Swimmers urged to stay away from sexually aggressive lone dolphin

Don’t miss a thing by getting the Daily Star’s biggest headlines straight to your inbox!

Swimmers are being warned to stay clear of a dolphin that appears to want to play with humans because he could become "sexually aggressive".

Locals in Cornwall have named a seemingly friendly bottlenose dolphin Nick after he was first spotted in harbours across the county last year.

Nick won admirers this summer when he appeared to come right up to a group of swimmers and paddleboarders and play with them in the water in Hayle Harbour earlier in August.

But experts warn that the animal may be sexually confused, and this could become dangerous.

TV naturalist Chris Packham told The Sun: "Dolphins play with interesting things in the water and this can include people.

"They can get sexually aggressive and there is a chance this dolphin could be loved-up and confused.

"Imagine you got lost and ended up in the middle of a herd of elephants.

"It would be pretty confusing. That’s like Nick, surrounded by people – but dolphins are immensely powerful and therefore dangerous."

Another expert claimed last week that Nick would administer a slap with his tail so hard that it would "feel like being punched in the face by a boxer".

Dan Jarvis, a Hayle resident and member of British Divers Marine Life Rescue (BDMLR), said that despite the fun around such a beautiful creature interacting with humans, it is still a wild animal and needs to be respected.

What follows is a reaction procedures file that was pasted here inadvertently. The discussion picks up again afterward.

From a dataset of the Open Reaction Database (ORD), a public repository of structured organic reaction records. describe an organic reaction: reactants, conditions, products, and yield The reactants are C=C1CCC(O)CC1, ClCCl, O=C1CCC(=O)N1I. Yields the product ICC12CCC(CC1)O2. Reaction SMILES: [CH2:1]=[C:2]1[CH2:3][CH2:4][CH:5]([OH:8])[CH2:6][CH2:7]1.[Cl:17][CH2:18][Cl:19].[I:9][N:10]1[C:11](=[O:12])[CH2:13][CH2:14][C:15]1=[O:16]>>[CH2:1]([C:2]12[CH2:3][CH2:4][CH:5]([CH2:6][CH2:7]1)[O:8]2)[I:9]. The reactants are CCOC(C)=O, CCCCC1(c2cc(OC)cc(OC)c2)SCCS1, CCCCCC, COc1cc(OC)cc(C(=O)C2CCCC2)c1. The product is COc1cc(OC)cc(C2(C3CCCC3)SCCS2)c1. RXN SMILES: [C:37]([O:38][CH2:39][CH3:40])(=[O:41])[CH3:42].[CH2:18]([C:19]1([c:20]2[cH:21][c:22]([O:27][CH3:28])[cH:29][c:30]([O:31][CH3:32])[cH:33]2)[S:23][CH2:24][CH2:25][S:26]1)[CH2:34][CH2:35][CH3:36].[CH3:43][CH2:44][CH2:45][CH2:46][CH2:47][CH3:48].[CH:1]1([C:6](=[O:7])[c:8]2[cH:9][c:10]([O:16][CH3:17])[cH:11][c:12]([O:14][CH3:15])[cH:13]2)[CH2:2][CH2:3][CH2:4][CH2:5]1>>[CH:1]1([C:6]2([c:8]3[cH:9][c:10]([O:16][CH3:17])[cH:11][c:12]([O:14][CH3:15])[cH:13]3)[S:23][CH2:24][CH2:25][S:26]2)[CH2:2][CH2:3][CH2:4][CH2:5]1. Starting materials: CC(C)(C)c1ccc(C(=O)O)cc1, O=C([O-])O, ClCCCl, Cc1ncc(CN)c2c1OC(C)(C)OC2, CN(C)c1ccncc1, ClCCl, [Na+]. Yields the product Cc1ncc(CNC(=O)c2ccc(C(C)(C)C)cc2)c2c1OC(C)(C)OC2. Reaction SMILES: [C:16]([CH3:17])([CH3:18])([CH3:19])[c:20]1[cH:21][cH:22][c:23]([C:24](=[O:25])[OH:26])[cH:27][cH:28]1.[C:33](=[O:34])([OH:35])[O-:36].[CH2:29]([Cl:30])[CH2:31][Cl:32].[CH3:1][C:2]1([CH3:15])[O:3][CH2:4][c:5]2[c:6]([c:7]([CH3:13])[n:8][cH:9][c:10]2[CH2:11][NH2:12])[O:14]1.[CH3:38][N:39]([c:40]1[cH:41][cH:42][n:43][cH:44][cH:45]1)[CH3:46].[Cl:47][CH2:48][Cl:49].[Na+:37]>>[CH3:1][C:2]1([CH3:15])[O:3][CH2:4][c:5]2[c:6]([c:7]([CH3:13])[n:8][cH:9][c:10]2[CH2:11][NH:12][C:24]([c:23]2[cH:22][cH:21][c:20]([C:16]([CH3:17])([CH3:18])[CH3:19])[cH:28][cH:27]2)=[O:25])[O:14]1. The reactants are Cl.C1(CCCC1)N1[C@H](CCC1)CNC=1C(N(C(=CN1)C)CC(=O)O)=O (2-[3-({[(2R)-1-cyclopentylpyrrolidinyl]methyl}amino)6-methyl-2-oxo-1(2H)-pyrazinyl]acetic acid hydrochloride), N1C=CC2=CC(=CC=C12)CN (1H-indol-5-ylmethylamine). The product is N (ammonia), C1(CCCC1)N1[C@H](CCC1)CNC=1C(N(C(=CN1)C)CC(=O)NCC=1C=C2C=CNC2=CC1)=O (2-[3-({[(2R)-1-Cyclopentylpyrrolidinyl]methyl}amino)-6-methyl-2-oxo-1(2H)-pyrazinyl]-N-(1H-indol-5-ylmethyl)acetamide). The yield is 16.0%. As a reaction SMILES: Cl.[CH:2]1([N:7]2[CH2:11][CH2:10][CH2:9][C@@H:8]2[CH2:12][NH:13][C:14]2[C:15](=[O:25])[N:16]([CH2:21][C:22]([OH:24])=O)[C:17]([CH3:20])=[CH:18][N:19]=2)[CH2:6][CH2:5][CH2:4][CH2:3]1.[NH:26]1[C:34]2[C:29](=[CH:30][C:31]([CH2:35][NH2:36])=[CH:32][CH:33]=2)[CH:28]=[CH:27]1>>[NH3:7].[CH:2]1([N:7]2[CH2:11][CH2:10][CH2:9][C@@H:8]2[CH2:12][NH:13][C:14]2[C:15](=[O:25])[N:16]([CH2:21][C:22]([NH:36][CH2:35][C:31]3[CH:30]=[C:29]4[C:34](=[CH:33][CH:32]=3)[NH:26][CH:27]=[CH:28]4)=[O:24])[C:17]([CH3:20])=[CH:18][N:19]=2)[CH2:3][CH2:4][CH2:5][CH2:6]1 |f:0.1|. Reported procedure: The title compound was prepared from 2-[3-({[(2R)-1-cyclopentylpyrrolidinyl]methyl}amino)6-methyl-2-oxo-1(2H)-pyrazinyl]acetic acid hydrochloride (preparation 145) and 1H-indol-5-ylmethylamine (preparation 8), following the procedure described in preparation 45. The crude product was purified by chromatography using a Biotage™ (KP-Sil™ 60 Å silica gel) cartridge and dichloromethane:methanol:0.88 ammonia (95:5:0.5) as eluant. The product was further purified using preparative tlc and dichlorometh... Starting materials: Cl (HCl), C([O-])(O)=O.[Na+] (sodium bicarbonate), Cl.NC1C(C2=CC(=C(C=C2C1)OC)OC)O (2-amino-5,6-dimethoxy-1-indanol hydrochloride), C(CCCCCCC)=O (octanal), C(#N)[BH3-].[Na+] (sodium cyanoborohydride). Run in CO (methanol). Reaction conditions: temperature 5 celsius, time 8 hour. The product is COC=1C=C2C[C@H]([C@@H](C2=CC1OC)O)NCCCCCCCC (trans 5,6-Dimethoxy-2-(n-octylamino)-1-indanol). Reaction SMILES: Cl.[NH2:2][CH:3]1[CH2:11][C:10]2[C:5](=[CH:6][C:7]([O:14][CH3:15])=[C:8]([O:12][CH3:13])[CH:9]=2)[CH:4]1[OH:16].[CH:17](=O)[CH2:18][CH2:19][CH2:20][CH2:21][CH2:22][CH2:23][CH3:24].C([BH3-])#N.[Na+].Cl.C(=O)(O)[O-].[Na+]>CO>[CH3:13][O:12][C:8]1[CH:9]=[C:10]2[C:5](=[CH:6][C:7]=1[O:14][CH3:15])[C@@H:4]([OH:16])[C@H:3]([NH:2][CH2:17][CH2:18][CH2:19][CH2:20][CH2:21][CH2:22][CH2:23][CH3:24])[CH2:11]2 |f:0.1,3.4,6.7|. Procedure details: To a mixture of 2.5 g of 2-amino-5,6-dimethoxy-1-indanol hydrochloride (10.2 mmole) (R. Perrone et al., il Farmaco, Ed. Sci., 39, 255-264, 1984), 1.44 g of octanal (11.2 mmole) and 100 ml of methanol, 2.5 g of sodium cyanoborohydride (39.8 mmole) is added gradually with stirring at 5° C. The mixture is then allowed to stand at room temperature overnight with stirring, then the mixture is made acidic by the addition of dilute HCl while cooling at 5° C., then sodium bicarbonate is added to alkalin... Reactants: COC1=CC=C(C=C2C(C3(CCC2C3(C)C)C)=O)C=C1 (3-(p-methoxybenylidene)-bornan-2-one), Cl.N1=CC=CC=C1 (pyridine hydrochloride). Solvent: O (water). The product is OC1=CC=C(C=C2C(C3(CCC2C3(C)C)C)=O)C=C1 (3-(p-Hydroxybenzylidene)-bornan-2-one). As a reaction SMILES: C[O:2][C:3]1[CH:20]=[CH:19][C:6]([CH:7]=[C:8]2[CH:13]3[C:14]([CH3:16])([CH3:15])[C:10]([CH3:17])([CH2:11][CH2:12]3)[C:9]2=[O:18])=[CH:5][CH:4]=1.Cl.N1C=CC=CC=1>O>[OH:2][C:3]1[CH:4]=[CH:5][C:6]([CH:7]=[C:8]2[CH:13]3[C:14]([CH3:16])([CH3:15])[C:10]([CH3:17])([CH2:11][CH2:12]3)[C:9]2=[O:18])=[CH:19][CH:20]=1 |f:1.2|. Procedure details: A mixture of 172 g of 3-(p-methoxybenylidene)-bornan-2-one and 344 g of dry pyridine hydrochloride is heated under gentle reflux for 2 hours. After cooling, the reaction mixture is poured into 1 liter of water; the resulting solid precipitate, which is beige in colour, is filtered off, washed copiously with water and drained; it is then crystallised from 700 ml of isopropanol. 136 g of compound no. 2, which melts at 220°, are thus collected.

"The dolphin wasn’t necessarily in distress, but as it engaged with the group and got excitable, you could see it was becoming erratic, there was the potential for injury," Mr Jarvis said.

  • Benidorm shark ‘stabbed through brain’ in brutal suspected swordfish attack

For the latest breaking news stories and incredible tales from the Daily Star, sign up for our newsletter by clicking here.

"It was splashing its tail quite vigorously. If that hits you, that’s going to feel like being punched in the face by a boxer.

"These animals are to be treated with caution. They will do some really unexpected and unusual things."

Nick, Mr Jarvis explained, has developed into what’s known as a "social solitary" dolphin – one which prefers to flit around playing with people and boats, instead of moving in a pod of other dolphins.

Nick had originally been spotted in the Isles of Scilly last year and then moved away for most of the past 12 months.

Having returned to Cornwall in recent weeks, Nick has made a few visits to Cornish harbours – including Newquay, St Ives, Carbis Bay, and then Hayle.

  • Animals

Source: Read Full Article